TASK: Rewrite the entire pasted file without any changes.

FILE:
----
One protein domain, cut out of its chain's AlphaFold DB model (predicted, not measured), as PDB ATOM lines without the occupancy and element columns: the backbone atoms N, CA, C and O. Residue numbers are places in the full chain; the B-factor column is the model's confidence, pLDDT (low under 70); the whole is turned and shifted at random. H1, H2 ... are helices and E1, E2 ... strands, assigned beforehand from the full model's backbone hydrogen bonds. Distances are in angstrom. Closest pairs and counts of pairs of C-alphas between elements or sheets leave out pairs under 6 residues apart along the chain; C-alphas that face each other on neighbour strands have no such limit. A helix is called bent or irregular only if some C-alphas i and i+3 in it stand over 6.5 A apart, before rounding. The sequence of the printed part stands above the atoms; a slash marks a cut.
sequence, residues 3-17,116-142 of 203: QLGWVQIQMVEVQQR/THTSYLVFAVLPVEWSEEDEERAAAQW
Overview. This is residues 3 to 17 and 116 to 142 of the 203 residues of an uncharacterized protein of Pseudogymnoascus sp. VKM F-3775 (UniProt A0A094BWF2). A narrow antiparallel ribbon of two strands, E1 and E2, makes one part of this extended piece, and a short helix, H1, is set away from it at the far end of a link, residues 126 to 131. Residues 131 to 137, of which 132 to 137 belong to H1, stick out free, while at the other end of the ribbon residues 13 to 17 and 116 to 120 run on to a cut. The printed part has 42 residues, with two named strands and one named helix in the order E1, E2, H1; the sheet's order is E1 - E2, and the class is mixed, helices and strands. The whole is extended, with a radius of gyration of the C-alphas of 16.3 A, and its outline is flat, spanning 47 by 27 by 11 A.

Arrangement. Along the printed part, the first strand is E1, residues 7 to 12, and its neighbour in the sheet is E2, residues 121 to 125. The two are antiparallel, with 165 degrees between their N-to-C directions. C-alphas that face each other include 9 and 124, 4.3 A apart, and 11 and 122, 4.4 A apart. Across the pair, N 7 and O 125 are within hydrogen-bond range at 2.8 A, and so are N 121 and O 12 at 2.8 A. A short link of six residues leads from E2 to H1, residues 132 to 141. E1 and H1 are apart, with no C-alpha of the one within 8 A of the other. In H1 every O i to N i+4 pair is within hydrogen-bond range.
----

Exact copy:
One protein domain, cut out of its chain's AlphaFold DB model (predicted, not measured), as PDB ATOM lines without the occupancy and element columns: the backbone atoms N, CA, C and O. Residue numbers are places in the full chain; the B-factor column is the model's confidence, pLDDT (low under 70); the whole is turned and shifted at random. H1, H2 ... are helices and E1, E2 ... strands, assigned beforehand from the full model's backbone hydrogen bonds. Distances are in angstrom. Closest pairs and counts of pairs of C-alphas between elements or sheets leave out pairs under 6 residues apart along the chain; C-alphas that face each other on neighbour strands have no such limit. A helix is called bent or irregular only if some C-alphas i and i+3 in it stand over 6.5 A apart, before rounding. The sequence of the printed part stands above the atoms; a slash marks a cut.
sequence, residues 3-17,116-142 of 203: QLGWVQIQMVEVQQR/THTSYLVFAVLPVEWSEEDEERAAAQW
Overview. This is residues 3 to 17 and 116 to 142 of the 203 residues of an uncharacterized protein of Pseudogymnoascus sp. VKM F-3775 (UniProt A0A094BWF2). A narrow antiparallel ribbon of two strands, E1 and E2, makes one part of this extended piece, and a short helix, H1, is set away from it at the far end of a link, residues 126 to 131. Residues 131 to 137, of which 132 to 137 belong to H1, stick out free, while at the other end of the ribbon residues 13 to 17 and 116 to 120 run on to a cut. The printed part has 42 residues, with two named strands and one named helix in the order E1, E2, H1; the sheet's order is E1 - E2, and the class is mixed, helices and strands. The whole is extended, with a radius of gyration of the C-alphas of 16.3 A, and its outline is flat, spanning 47 by 27 by 11 A.

Arrangement. Along the printed part, the first strand is E1, residues 7 to 12, and its neighbour in the sheet is E2, residues 121 to 125. The two are antiparallel, with 165 degrees between their N-to-C directions. C-alphas that face each other include 9 and 124, 4.3 A apart, and 11 and 122, 4.4 A apart. Across the pair, N 7 and O 125 are within hydrogen-bond range at 2.8 A, and so are N 121 and O 12 at 2.8 A. A short link of six residues leads from E2 to H1, residues 132 to 141. E1 and H1 are apart, with no C-alpha of the one within 8 A of the other. In H1 every O i to N i+4 pair is within hydrogen-bond range.